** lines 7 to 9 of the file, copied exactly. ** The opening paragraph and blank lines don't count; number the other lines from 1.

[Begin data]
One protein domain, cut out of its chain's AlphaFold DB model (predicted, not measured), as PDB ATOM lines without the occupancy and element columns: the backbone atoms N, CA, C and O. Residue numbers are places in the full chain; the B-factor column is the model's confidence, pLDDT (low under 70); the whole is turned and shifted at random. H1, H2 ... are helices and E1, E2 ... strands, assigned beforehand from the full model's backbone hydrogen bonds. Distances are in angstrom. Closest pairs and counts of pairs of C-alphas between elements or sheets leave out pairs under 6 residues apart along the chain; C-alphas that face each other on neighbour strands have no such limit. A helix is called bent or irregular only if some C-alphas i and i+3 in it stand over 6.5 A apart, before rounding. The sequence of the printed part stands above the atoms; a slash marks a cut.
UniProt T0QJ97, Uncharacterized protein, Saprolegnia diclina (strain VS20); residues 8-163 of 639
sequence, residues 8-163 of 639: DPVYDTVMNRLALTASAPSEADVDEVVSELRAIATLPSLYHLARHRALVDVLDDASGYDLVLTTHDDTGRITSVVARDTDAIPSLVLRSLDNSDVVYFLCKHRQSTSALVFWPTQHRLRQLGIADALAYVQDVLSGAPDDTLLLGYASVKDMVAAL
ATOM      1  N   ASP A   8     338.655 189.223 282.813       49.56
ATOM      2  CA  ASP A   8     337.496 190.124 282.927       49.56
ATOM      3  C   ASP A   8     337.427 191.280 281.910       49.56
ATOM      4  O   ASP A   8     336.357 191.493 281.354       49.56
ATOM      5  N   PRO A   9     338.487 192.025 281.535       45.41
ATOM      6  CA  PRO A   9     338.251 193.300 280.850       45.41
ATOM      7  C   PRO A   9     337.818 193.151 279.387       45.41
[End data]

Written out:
ATOM      5  N   PRO A   9     338.487 192.025 281.535       45.41
ATOM      6  CA  PRO A   9     338.251 193.300 280.850       45.41
ATOM      7  C   PRO A   9     337.818 193.151 279.387       45.41